Unmasking the Iron Veil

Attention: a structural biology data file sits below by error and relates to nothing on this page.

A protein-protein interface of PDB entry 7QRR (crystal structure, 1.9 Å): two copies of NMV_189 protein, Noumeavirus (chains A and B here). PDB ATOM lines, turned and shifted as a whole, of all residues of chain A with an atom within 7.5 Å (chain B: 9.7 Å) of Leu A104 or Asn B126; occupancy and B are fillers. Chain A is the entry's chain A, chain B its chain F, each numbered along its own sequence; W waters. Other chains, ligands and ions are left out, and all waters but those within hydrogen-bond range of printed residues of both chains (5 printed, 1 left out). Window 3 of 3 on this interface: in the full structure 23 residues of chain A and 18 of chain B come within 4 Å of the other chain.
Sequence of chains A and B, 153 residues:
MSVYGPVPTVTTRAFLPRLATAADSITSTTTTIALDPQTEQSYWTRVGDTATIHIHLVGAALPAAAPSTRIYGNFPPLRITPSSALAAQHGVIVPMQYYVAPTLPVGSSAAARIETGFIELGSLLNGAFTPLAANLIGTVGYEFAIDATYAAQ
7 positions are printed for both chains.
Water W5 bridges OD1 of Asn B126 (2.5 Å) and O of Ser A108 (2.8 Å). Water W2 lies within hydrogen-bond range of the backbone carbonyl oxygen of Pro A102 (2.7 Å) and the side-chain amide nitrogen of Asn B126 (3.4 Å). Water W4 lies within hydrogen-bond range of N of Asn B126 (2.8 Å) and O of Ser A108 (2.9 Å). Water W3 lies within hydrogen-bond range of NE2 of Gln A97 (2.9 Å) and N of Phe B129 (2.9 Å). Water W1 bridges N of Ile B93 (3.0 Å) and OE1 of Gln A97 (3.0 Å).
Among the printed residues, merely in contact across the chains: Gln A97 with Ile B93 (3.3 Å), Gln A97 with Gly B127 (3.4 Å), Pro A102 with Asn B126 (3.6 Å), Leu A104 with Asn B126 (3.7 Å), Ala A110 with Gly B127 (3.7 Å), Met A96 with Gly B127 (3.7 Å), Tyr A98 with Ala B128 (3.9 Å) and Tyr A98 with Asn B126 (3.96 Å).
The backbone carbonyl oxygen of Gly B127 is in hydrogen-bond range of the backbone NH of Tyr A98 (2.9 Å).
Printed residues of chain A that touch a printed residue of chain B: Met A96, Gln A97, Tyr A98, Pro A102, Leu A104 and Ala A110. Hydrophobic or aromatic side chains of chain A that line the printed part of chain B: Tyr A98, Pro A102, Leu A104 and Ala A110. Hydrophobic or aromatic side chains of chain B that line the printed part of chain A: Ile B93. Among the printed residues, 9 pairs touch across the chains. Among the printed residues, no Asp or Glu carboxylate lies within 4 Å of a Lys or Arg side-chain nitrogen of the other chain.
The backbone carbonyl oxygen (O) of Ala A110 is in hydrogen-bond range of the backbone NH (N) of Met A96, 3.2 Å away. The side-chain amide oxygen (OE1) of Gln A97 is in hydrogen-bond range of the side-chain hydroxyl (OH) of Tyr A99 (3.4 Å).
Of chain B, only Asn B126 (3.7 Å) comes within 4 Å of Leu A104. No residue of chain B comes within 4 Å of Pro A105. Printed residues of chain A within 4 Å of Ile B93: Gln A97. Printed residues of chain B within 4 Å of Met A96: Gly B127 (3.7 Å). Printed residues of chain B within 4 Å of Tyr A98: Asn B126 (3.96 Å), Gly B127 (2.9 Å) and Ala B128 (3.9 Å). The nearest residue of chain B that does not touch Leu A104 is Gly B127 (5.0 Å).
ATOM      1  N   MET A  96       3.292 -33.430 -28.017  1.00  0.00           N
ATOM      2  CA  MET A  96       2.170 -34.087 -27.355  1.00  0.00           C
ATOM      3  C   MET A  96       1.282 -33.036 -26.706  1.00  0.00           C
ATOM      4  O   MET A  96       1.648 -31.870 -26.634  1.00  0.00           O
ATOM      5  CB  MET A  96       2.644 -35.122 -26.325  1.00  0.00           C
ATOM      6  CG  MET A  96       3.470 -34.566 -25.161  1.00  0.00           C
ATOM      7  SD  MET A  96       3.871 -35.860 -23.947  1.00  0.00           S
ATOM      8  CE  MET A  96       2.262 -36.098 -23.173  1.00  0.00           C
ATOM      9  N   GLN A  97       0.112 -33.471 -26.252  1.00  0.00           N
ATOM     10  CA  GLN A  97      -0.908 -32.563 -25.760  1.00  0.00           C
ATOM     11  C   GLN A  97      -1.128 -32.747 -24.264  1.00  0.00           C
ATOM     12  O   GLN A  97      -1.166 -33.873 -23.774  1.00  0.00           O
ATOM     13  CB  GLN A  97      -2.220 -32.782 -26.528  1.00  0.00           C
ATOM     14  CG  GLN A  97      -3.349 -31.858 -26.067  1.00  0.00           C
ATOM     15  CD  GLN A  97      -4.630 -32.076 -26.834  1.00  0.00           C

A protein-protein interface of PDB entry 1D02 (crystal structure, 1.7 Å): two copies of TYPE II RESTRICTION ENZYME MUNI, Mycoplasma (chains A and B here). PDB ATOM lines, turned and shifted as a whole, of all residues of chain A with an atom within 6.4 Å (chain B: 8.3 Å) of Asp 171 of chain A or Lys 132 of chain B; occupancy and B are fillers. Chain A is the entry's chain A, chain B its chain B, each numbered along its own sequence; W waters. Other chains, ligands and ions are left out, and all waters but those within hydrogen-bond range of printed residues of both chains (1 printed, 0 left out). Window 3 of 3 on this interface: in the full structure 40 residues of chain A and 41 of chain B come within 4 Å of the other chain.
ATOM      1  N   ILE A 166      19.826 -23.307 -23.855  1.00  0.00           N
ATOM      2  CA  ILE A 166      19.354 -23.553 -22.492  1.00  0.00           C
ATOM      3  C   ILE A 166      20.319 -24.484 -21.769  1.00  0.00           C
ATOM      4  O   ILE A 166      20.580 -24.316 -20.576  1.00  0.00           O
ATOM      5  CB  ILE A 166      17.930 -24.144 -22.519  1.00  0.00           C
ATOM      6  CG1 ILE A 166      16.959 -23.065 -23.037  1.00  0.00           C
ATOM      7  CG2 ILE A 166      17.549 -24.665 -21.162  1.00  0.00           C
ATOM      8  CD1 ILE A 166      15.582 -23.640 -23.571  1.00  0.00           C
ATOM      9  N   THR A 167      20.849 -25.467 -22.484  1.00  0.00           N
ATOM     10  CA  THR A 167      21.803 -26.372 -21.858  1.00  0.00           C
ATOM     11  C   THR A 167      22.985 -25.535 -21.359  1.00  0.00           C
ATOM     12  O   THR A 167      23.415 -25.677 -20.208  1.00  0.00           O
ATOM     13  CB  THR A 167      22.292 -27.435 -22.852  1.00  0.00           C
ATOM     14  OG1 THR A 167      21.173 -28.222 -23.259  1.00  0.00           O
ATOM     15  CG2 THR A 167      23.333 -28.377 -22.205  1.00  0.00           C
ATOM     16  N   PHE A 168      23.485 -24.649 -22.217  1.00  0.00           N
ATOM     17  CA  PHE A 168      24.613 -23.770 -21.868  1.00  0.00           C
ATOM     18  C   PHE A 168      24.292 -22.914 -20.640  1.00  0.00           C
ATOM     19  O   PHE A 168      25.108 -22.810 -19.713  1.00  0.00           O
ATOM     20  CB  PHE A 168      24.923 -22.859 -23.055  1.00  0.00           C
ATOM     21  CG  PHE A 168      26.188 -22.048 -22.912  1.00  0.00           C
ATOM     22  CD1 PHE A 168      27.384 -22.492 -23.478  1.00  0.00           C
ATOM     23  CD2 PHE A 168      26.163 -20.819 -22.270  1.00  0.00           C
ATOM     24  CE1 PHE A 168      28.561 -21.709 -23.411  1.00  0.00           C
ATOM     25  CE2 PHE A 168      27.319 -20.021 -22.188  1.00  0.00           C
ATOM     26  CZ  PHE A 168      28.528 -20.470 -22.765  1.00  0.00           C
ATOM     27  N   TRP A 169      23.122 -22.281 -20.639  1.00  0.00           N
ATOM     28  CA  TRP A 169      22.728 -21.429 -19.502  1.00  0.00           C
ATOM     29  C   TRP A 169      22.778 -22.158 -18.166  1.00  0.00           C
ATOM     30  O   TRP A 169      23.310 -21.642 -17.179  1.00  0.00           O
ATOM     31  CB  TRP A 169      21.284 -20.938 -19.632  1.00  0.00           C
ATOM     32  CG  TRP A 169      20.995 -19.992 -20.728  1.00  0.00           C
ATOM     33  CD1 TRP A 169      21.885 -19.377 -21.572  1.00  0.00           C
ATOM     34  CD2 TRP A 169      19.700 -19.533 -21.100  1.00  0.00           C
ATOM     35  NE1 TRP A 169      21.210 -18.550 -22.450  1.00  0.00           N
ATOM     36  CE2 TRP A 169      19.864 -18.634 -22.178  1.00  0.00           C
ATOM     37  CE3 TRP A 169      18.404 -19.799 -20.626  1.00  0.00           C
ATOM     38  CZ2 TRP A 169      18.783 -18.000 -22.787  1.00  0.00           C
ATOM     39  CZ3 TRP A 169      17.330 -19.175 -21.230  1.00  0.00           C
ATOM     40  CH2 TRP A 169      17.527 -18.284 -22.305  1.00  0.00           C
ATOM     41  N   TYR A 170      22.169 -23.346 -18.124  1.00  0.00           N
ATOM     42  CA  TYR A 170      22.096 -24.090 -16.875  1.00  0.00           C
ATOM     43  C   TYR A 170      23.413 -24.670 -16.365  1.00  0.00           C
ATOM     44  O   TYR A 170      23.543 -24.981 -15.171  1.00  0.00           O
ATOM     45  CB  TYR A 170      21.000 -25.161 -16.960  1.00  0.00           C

The Salem Witch Trials and McCarthyism are two very different time periods in which the persecution of others, based on religion or party affiliation, happened. These two eras occurred two centuries apart, yet both are very similar. The constant fear and chattering of rumors induced hysteria and paranoia within both societies. It makes you wonder if we, as a society, can accept others who are not described as normal? Or can we even accept those who are different and not judge them at all? In the book The Crucible by Arthur Miller, you can see the resemblance between two time periods. The historical content within the book presents two different time courses that caused plenty of trouble for many people because of hysteria and paranoia that spread through society. Through the literary devices theme, characterization and symbolism, we can see the parallels between the two historical ages, within the book The Crucible. The Crucible was written in 1953 as a play to disguise the political message of McCarthyism. Miller was the scapegoat like many others during the Salem Witch Trial; he was accused of being a communist during the time of the Cold War. Thus, this was his reasoning to hide the message of persecution, due to his party affiliation within the book. Lust, greed, envy, gluttony, pride, anger, and slot; sounds familiar? It should; those are the seven deadly sins. The theme of sins and secrets is manifested throughout The Crucible. The sins are what drove the people of Salem to accuse their neighbors and people they had known for years. However, sins alone did not influence the paranoia; the addition of secrets induced the hysteria and paranoia. In The Crucible, John Proctor and Abigail Williams commit a very grave sin, adultery. Adultery is considered to be lust because you are lusting for another person other than your significant other. Proctor and Abigail do just that, both committed adultery and caused the entire hysteria to...
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